If a girl who was part of my circle of friends put a move on me in private but I wasn't interested, I would feel awkward at that moment because I would feel bad rejecting her. But I don't think I would feel awkward being around her in the future. I would act like nothing had happened. I would hope that we could continue being friends. Although, it would depend on how she acted around me.
She would be smart to let it go and pretend like nothing had happened.10
This is why I keep telling men to be realistic and know that women and men cannot be friends. There will always be a degree of sexual tension and libido. And being friends is just an opportunity to get friendzoned, or even worse have your expectations royally betrayed.0
I had to read this over twice. I think they both feel weird.20
I'm with @exitseven , though it took me three reads before I understood the question.10
In most cases a combination of both. The rejector because they may feel bad about it, and the rejected because of the potential blow to their ego.0
The first time the girl asks me out, I would say, let me think about this one. But I wouldn't reject her, and then my second decision would be when we ask one out.0
I would guess it's both, at least to SOME degree. Unless, one of them just doesn't care about such things.0
I think when a girl asks a guy out in her group it is probably more awkward after a rejection than the other way around as guys are more used to being rejected.0
The person who was rejected. I go out of my way to avoid those women.0
I think both people will feel awkward0
The rejected obviously0
In that situation it would be the Rejected.0
Both the rejected and the rejector may feel some level of awkwardness or discomfort after a rejection, particularly if they still have to interact with each other regularly. The specific reasons for this discomfort may vary depending on the individuals involved and the context of the rejection.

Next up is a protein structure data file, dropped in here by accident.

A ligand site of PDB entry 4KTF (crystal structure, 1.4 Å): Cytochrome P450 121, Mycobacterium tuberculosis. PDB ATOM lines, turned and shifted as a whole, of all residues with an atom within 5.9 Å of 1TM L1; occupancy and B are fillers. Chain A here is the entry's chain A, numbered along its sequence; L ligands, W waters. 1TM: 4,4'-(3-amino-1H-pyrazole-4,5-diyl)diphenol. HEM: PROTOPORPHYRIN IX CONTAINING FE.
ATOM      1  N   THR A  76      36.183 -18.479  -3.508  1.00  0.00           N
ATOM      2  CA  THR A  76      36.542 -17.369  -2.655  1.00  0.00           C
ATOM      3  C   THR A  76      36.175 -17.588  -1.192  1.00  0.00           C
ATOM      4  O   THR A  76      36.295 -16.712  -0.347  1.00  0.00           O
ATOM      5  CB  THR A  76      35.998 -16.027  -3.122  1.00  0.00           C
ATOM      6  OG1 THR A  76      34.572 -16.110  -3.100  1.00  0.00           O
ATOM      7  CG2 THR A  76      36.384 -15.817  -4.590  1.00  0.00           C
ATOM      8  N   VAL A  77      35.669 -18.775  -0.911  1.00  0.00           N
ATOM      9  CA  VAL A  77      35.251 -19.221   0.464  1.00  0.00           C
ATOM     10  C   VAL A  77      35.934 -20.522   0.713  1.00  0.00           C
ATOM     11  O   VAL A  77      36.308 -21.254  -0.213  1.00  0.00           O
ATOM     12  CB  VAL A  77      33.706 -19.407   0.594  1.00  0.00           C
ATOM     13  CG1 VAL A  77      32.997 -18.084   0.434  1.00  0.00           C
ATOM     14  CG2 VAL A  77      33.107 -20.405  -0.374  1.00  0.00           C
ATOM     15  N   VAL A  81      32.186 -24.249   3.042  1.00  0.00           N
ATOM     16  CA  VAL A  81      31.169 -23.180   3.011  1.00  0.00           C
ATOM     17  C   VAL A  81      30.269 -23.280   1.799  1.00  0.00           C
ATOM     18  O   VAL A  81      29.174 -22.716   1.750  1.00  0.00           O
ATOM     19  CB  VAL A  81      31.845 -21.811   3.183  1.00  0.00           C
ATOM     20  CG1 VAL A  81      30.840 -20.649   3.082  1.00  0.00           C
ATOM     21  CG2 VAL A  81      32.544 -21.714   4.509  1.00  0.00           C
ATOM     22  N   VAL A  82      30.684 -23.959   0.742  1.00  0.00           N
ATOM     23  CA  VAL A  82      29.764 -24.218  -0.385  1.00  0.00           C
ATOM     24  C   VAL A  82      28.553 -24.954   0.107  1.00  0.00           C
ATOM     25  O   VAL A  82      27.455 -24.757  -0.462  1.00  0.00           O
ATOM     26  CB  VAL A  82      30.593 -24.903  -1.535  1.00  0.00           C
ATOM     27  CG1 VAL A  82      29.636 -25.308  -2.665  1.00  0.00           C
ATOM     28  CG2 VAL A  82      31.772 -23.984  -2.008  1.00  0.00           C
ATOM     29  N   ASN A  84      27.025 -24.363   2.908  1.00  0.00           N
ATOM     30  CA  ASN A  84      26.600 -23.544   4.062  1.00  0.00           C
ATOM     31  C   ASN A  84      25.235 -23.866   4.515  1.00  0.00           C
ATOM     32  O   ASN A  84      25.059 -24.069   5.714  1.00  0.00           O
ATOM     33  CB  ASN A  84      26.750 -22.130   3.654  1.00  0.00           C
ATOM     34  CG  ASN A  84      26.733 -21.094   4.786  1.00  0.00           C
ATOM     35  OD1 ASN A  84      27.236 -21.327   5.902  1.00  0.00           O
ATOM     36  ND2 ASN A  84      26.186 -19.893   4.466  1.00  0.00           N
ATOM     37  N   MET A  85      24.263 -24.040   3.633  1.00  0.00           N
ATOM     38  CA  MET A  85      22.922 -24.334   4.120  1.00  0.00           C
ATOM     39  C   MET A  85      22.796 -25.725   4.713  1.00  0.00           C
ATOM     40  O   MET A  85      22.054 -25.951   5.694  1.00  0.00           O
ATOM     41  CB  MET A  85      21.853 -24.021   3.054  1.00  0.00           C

For the rejected person, they may feel disappointed, embarrassed, or rejected, particularly if they had strong feelings for the other person. They may also worry about how the other person views them or how the rejection may impact their future interactions.
For the rejector, they may feel guilty or uncomfortable about having to deliver a rejection, particularly if they care about the other person and don't want to hurt their feelings. They may also worry about how the other person will respond or how the rejection may impact their future interactions.
In terms of interactions after the rejection, both parties may feel some level of pressure or discomfort, particularly if they are required to interact in group settings. The rejected person may feel self-conscious or anxious about how the other person perceives them, while the rejector may feel pressure to avoid saying anything that could be perceived as hurtful or insensitive.
Ultimately, it's important for both parties to communicate openly and respectfully with each other, while also respecting each other's boundaries and needs. It may take time and effort to move past the awkwardness and discomfort of a rejection, but with patience and understanding, it is possible to maintain positive and productive interactions.